Assessment of the anterior chamber

Dr Simon Barnard PhD BSc FCOptom FAAO DCLP

Department of Optometry & Visual Science

City University

London, UK


Review of anatomy of the angle

Figure 1. Anatomical section of the angle

Landmarks and some gonioscopic observations

· Pupil. Visible with the gonioscope if dilated.

· Iris. Colour varies between individuals.

· Iris root/insertion. The last roll of the iris may obscure the view of the ciliary body

· Ciliary body. Longditudinal muscle. Colur varies between individuals - may be pale brown, grey or dark.

· Scleral spur. Protrusion of sclera into anterior chamber. Attached to ciliary body posteriorly and trabecular meshwork anteriorly.

· Trabecular meshwork. Multilayered network of fenestrated lamellae and endothelial cells drainis aqueous into Canal of Schlemm which may visible when full of blood (e.g. in hypotony or when excess force applied to sclera during gonioscopy. Most of the drainage occurs via the posterior, more pigmented, portion of the trabecular meshwork. There are variations in colour but usually grey with varying degrees of pigmentation.

· Schwalbe's line. Delineates the anterior edge of the trabecular zone and represents the termination of Descemet's membrane. Very fine glossy white line.

· Posterior surface of Cornea. Observe limbal loops.

Other normal and and not so rare abnormal structures

· Iris processes. Normal variation. Fine bands of iris extending anteriorly to attach to ciliary body or scleral spur.

· Peripheral anterior synechiae. Abnormal. May be associated with ICE (iridocorneal endothelial syndrome) or post argon laser trabeculoplasty.

· Neovascularisation of the angle. Abnormal . ( e.g. diabetes, CRV occlusion)



Reasons for anterior chamber examination include:

· to rule anterior segment inflammation (e.g. anterior uveitis)

· to detect eyes at risk from angle closure

· to differentially diagnose open angle, closed angle, primary and secondary glaucomas

· to assess eyes at risk from developing anterior chamber sequelae to other disease e.g. diabetes mellitus, CRV occlusion


Methods of assessing the anterior chamber

Much of the anterior chamber is readily visible with the slit lamp biomicroscope. However the approach to the trabecular region is obscured from view in all eyes except some rare exceptions for two reasons:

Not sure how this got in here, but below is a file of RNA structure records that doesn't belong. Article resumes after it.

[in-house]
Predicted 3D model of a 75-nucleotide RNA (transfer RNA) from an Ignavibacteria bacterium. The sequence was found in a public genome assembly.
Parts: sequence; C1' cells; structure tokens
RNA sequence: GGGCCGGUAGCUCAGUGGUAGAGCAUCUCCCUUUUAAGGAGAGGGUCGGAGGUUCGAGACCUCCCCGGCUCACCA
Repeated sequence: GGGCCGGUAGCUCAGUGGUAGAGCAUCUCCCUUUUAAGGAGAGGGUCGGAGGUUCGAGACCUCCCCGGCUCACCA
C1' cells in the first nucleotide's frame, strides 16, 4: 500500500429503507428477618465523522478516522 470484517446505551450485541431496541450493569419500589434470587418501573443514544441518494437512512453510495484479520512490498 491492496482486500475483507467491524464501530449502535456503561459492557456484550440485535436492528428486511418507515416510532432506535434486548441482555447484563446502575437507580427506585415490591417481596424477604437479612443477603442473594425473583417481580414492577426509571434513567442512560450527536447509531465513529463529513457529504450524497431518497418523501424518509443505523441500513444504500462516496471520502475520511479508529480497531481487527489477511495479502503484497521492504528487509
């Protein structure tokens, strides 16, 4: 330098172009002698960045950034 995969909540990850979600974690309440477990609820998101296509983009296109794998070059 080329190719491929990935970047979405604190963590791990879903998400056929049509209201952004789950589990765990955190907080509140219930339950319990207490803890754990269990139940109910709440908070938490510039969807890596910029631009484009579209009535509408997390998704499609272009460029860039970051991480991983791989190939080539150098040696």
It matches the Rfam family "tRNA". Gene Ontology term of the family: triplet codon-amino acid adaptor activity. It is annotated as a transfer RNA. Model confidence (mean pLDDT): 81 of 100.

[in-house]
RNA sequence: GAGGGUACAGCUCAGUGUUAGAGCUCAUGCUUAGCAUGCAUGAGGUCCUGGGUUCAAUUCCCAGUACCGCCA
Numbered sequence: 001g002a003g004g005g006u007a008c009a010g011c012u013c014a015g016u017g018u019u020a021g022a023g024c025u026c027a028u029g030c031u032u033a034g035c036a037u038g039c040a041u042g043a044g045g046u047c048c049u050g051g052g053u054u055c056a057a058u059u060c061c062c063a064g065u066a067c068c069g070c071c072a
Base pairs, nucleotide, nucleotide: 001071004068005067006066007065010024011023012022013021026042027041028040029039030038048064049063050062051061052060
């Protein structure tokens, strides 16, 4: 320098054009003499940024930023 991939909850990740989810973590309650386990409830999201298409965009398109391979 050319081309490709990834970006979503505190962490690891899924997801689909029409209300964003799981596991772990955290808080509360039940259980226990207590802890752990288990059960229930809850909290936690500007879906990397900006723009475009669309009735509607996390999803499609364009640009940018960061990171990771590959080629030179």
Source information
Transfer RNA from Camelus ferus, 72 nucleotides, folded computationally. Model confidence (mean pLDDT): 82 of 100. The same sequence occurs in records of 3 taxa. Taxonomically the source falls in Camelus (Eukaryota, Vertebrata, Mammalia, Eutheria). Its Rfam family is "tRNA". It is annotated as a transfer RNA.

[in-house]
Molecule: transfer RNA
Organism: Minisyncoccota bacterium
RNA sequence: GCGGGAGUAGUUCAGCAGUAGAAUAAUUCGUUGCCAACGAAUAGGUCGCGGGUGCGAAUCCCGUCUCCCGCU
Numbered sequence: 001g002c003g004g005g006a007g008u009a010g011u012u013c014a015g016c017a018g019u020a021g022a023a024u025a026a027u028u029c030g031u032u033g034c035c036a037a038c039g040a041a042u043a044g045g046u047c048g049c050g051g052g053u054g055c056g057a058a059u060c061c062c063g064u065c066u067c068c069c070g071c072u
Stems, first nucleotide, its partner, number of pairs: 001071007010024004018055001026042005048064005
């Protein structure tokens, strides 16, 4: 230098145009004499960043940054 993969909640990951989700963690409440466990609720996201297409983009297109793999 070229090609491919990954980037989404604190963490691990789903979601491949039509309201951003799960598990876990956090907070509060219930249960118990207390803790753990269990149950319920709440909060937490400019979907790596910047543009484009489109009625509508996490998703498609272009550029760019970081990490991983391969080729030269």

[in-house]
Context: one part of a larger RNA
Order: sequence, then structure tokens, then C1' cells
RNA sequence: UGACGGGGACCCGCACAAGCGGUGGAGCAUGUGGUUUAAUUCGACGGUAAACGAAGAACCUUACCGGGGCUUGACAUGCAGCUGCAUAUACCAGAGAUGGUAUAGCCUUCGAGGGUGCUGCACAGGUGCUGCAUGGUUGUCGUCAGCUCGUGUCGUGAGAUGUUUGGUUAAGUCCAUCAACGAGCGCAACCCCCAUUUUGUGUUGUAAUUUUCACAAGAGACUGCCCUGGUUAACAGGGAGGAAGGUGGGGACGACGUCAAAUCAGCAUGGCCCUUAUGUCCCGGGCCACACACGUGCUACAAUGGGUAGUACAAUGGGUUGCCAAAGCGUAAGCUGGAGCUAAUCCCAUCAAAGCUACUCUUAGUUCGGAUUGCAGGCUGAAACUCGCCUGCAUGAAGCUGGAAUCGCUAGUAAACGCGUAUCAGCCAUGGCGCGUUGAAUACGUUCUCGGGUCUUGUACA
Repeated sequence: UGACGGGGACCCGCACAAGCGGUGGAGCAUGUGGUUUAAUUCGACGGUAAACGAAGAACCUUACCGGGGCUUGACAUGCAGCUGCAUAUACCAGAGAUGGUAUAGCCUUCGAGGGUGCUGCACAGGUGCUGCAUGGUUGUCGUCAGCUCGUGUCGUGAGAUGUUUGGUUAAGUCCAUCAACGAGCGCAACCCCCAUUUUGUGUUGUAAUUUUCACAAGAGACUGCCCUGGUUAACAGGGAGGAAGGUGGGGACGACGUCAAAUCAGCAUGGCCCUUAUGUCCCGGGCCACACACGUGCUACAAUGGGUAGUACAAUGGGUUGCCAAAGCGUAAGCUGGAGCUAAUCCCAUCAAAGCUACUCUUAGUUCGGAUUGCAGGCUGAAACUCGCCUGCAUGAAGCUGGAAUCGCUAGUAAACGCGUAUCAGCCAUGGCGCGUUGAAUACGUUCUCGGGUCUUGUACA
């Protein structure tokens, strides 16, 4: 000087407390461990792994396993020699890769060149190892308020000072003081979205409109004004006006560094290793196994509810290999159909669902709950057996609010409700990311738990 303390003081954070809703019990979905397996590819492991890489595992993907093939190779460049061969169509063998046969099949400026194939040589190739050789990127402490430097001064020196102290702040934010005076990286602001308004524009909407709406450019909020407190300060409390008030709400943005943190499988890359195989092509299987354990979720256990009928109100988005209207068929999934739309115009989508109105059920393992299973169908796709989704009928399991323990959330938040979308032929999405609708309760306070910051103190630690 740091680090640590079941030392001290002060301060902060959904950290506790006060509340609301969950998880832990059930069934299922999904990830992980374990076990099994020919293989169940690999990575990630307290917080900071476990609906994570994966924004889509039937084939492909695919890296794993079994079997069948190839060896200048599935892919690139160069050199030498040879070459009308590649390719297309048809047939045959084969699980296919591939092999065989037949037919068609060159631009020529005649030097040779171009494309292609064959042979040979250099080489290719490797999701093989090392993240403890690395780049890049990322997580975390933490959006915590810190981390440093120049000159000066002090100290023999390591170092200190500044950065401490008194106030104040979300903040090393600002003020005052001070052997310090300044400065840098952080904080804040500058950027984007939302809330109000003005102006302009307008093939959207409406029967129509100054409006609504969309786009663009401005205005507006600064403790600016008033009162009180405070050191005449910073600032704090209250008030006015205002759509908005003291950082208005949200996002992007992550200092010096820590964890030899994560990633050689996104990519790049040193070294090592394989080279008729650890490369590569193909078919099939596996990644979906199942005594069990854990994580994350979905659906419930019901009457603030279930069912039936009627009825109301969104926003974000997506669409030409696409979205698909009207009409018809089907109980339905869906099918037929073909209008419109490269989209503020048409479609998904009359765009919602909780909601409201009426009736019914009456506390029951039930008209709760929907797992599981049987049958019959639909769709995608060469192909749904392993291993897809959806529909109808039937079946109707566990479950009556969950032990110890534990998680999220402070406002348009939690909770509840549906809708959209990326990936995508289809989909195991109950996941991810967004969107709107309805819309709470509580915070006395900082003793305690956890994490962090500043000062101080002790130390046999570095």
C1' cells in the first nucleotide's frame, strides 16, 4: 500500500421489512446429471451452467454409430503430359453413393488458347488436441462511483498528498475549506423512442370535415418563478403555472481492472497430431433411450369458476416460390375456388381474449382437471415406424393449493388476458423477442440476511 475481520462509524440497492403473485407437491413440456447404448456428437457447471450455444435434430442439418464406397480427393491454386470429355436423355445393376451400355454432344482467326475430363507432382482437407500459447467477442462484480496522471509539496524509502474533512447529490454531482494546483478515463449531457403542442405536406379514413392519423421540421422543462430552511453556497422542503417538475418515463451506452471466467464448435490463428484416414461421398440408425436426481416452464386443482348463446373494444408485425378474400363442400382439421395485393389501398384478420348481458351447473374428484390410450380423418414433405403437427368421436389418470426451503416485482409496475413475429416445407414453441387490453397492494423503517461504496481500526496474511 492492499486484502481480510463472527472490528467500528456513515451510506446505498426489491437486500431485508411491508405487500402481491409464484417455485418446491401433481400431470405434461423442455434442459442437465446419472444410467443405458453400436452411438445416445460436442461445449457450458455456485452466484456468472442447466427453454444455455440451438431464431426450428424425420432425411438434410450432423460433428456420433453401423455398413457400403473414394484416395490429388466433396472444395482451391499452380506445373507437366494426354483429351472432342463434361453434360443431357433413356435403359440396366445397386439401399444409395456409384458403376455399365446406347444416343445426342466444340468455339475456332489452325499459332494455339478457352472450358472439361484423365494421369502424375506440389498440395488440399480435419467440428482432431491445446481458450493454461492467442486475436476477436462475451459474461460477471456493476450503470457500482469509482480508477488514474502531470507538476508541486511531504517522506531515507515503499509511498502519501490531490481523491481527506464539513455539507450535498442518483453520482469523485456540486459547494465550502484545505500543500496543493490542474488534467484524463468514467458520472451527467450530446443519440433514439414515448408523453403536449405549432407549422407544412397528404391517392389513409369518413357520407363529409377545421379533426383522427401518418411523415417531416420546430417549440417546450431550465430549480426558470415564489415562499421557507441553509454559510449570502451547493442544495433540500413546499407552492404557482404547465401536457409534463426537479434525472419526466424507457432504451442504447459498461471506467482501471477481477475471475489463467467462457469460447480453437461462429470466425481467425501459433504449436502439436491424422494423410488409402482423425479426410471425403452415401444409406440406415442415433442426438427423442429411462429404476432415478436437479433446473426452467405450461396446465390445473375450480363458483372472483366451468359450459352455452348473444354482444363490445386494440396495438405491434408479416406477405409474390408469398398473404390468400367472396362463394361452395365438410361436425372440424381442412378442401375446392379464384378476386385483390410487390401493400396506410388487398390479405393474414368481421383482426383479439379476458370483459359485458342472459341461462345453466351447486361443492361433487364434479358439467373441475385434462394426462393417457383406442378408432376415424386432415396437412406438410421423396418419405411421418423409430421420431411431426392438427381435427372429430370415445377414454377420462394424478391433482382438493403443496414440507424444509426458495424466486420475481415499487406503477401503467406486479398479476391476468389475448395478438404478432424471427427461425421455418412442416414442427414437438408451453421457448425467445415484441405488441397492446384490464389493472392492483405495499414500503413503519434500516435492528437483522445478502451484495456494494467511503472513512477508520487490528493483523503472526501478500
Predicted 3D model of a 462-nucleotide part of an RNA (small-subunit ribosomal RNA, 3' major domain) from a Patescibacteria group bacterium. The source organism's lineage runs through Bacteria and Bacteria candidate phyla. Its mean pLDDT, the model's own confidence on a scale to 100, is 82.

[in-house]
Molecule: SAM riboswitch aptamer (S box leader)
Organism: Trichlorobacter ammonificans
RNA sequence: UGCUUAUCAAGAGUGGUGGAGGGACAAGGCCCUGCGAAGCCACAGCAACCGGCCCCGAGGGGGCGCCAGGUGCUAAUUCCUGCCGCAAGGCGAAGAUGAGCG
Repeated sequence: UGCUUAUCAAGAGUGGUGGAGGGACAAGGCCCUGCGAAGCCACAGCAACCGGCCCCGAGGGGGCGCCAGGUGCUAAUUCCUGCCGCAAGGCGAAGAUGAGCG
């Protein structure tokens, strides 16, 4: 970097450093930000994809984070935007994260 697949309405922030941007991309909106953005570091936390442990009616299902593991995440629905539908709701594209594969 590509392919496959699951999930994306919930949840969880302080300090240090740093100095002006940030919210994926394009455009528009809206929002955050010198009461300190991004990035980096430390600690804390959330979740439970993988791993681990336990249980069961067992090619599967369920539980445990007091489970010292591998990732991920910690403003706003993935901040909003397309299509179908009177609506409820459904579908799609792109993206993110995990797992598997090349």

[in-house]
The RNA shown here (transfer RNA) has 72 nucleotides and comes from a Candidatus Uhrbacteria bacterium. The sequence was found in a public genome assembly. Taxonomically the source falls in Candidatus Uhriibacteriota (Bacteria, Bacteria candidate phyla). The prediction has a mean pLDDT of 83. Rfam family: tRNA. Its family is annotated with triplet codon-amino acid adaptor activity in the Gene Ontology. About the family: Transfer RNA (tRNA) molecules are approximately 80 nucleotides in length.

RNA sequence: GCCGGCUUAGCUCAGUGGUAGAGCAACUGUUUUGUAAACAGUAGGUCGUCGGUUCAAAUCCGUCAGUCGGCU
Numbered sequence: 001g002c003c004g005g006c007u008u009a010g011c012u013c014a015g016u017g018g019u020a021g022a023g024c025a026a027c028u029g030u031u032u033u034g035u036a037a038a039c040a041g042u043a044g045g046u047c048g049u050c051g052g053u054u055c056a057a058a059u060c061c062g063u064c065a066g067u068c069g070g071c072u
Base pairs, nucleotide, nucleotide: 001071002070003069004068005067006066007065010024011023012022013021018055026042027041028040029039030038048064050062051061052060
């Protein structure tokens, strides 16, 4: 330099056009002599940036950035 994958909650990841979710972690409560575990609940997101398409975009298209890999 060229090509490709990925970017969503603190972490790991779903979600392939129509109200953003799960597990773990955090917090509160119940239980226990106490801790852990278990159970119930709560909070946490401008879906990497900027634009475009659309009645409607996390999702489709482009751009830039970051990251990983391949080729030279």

· the overlap of the the sclera obscuring the frontal view

· oscuration of a lateral view because of total internal reflection within the cornea (Figure 2)

Figure 2. Light returning from the angle is totally internally reflected within the cornea


1) Slit lamp examination of the visible anterior segment structures and aqueous for aqueous flare and cells, posterior or anterior synechiae, iris hypoplasia, abnormal iris vessels or pigmentation, Krukenberg's spindle.

2) Slit lamp estimation of the anterior chamber "angle" (e.g. Van Herrick)

· Van Herrick's technique

Optical section

60 between observation and illumination

Full slit length

Magnification approximately x 15

Low to medium illumination

· Place optical section just inside limbus. Assuming the corneal thickness = 1 unit, assess the width of the "aqueous gap" from corneal endothelium to iris.

Table 1. Van Herrick and Schaffer grades
GradeRatio of aqueous gap/corneaClinical interpretationScaffer angle degrees
4> ½ / 1Closure impossible45-35
3½-¼ /1Closure impossible35-20
2¼ / 1Closure possible20
1< ¼ / 1Closure likely with full dilation10 or less

3) Slit lamp estimation of the anterior chamber depth ( or with ultrasound)

· The average adult eye has a chamber depth of 3.15 mm The chamber shallows by 0.01 mm per year. An eye with an anterior chamber depth of less than 2.5 mm is at risk for angle closure.

· Slit lamp technique for assessing depth

· Using the central corneal thickness (approximately 0.5 mm) as a reference, estimate the depth of the chamber.


4) Gonioscopic visualisation and grading of the anterior chamber drainage angle structures

· Because of the reasons outlined above, in order to view the trabecular region the effect of the corneal curvature must be neutralised. This can be

produced in two ways.

(a) Direct gonioscopy - the anterior curve of the contact lens (goniolens) is such that the critical angle is not reached and the light rays are refracted at the contact lens/air interface (Figure 3)

Figure 3 Goniolens

(b) Indirect gonioscopy - light rays are reflected by a mirror in the contact lens (gonioprism) and leave the lens at nearly a right angle to the contact lens-air interface

Figure 4 Goniolens


Gonioscopic grading of the angle

· There are a number of grading systems.

· Schaffer's method

Simplistic but useful.

Estimation of the angle which the iris makes with the ciliary body/trabeculum.

Corelates well with Van Herrick. (see Table 1)

Does not take into account position of iris insertion or the pupillary block scenario

· Spaeth's system of grading

Assesses and grades the following:

iris insertion


contour of most peripheral iris

iris processes

pigmentation of posterior trabeculum

· Contraindications for gonioscopy:


Compromised cornea (e.g corneal ulcer)

Lacerated or perforated globe

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